Stories for October 2, 2008
I am reminded of the 1985 John Waters film "Lust In The Dust": Here, under the burning, boiling, baking, blistering, scalding, sizzling, searing, roasting, toasting, very hot San Diego sun...we long for some relief.
It's getting to be that time of year when all the sunny days run together, creating a blur of unidentifiable days and weeks, rolled into forgotten months. I am always on the verge of buying air conditioning this time of year, and yet I know cloudy, cooler, rainier days are on the way. They're just out of reach.
Nick and Norah's Infinite Playlist (Columbia)
A New York businessman has been sentenced to five years probation and 1,000 hours community service on charges stemming from the corruption case against former Congressman Randy "Duke" Cunningham.
As the anniversary of last year's wildfires approaches, San Diego County is urging homeowners to take action to protect themselves and their own property against fire. KPBS reporter Alison St John has more.
Speaking by phone from his home -- where he just nabbed the last Milano cookie from his kid -- Kinnear says that current events are providing a good back drop for the film.
Nick Reynolds, a founding member of the popular 1960s folk group The Kingston Trio, died Wednesday in San Diego.
Governor Schwarzenegger has vetoed a bill aimed at providing job protection for medical marijuana users. The measure would have prohibited employees from being fired for testing positive for marijuana they used with a doctor's approval. KPBS Reporter Kenny Goldberg has more.
Why do some people have rhythm and some don't? Why are some people tone deaf? Is it genetic? We talk with two neuroscientists about how our brains process music.
A new law in California seeks to reduce the spread of wildfires. It includes changes to the way people clear brush from around their homes. KPBS Environmental Reporter Ed Joyce has more.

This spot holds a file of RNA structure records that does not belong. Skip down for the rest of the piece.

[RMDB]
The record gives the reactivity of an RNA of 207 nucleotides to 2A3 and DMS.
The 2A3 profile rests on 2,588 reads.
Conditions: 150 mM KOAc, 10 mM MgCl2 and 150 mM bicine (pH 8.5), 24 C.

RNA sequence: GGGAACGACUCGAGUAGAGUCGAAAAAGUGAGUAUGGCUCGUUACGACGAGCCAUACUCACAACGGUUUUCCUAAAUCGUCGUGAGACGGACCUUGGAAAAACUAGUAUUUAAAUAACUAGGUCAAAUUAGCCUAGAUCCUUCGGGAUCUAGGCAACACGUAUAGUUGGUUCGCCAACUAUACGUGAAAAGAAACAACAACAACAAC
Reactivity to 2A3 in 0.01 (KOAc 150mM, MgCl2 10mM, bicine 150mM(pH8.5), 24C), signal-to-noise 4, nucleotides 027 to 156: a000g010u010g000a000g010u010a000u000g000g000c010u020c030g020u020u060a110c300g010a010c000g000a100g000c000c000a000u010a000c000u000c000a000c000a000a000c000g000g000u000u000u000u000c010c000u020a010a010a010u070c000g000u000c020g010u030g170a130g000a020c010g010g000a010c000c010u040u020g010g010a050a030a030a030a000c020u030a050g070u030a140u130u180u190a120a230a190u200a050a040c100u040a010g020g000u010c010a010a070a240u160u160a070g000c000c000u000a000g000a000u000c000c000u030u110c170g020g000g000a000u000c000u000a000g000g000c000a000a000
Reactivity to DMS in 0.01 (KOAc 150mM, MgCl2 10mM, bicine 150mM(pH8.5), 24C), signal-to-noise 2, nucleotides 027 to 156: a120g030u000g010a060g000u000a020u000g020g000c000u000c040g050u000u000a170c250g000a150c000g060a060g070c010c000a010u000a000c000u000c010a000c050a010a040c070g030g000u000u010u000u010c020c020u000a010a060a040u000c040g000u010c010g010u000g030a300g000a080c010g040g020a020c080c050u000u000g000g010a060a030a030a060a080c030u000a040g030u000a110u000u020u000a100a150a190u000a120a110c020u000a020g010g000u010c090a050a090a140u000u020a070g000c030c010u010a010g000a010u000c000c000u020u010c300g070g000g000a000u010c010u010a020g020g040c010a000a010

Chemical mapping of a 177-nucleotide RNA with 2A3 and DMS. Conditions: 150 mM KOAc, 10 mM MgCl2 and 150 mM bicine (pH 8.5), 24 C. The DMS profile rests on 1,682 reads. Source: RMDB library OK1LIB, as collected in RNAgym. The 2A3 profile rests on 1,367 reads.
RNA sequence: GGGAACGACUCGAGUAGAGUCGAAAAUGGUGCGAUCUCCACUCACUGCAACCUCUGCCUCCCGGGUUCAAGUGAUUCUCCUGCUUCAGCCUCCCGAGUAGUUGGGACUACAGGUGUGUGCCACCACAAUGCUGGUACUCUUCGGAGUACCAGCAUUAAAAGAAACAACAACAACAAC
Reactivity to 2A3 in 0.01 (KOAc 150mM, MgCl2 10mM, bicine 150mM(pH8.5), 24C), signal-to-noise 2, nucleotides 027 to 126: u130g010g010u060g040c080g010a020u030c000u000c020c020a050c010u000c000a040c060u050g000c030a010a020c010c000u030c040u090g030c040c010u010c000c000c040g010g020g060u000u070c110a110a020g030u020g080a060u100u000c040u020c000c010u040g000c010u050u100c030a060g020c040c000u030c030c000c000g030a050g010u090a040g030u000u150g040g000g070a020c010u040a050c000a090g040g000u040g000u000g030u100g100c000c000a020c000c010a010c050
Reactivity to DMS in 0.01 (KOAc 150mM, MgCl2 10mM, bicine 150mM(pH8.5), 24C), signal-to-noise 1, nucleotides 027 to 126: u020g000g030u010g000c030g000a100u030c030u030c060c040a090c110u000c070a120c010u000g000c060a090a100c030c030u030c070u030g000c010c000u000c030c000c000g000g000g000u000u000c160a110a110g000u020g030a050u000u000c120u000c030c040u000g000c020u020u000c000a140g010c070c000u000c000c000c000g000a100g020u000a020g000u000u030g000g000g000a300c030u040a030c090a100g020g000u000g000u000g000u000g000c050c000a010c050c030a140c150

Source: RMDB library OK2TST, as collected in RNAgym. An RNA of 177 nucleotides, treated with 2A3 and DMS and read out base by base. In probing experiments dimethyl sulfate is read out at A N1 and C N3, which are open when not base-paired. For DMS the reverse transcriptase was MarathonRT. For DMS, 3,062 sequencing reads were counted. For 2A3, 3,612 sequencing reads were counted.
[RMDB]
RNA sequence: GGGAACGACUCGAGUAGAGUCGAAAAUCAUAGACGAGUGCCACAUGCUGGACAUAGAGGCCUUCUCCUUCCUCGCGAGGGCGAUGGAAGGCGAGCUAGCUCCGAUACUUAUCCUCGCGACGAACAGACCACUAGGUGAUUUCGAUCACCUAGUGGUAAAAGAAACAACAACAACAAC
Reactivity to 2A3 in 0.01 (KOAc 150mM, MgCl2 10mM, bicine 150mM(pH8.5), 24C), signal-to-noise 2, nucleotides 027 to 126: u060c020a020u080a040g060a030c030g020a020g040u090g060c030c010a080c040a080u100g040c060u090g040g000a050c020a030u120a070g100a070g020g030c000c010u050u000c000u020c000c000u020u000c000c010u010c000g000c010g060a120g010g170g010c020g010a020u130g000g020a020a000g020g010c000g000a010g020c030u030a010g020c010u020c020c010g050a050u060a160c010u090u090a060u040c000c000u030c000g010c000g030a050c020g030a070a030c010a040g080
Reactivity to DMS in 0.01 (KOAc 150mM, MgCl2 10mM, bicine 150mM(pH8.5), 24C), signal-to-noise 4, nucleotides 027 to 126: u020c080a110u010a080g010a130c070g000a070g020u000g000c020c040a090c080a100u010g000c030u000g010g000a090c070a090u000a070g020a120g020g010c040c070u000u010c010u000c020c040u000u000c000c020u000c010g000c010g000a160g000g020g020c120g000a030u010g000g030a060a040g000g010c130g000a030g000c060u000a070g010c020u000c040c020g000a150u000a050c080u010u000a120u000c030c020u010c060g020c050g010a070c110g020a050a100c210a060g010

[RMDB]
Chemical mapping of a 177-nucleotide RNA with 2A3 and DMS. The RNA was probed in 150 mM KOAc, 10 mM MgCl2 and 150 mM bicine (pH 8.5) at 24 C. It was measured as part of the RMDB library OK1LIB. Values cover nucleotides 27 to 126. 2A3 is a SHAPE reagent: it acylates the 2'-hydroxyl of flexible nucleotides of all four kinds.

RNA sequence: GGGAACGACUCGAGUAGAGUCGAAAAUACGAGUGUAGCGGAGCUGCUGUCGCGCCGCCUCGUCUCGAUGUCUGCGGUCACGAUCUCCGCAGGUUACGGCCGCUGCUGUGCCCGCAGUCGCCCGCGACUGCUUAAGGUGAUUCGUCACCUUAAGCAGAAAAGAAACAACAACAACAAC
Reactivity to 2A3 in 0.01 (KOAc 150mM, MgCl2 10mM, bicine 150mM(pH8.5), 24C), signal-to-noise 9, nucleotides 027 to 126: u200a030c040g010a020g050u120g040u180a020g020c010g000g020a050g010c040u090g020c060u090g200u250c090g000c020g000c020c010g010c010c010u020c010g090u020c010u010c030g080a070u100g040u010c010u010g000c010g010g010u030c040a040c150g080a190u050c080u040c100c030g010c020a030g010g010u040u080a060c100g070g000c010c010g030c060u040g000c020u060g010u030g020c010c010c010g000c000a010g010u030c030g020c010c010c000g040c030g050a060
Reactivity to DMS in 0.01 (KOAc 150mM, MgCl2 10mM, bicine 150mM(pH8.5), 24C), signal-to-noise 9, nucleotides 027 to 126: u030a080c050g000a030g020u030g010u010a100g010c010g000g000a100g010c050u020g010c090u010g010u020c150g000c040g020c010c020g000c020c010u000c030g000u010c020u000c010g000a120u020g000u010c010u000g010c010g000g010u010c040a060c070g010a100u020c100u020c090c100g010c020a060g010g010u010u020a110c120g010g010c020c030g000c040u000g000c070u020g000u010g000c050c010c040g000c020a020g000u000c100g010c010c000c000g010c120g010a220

I don't know about you, but this past week has worn me out. For the first time, I understand why people jumped out of windows after the
Investigators say it's clear from the wreckage of Steve Fossett's plane that he must have "died instantly."They spotted the wreckage late yesterday in California's rugged Sierra Nevada, just over a year after the wealthy adventurer vanished on a solo flight.
California Senator Barbara Boxer says she supports the $700 billion financial bailout package. The Senate is debating a revised package before taking a vote later on the bill.
Tijuana authorities woke up to nine more corpses Thursday morning. Authorities say that raises number of dead in Tijuana to more than 30 since Sunday.
Officials in the San Diego area are praising legislation designed to ease congestion at the Otay Mesa border crossing.
The U.S.'s changing demographics may alter the direction of American politics forever. As Barack Obama battles it out in a close race with John McCain, we'll explore how race is a factor in this year's historic presidential election.
The San Diego Women's Film Festival kicks off its 6th season at the Reading Gaslamp Theaters downtown with the San Diego premiere of Rachel Getting Married as its opening night feature. The festival is Southern California's longest running women film festival. This year it plays host to 50 films including five features. The goal of the Festival is to empower young women through positive film media and promote women filmmakers and their films
The U.S Supreme Court will reconvene next Monday for its new term. What are some of the most interesting cases on the court's docket? Host Tom Fudge speaks to constitutional law professor Glenn Smith about what cases the Supreme Court will take on this term. This year, the court is set take on cases that deal with the use of sonar off the California coast, the FCC's regulation of foul language on broadcast TV, and whether members of the presidents' cabinet are immune from lawsuits.
Many people are familiar with Jones who not only runs Citizen Video but also helps stage film events at places like the Whistle Stop. Jones' interest not only in film but also in community involvement makes her a perfect choice as curator. At Citizen Video, Jones has always stocked a strong selection of films made by and about women. Jones brings a new vitality to the festival as she seeks out women made films that display a broader and more varied sense of style, content and points of view than the festival has had in the past.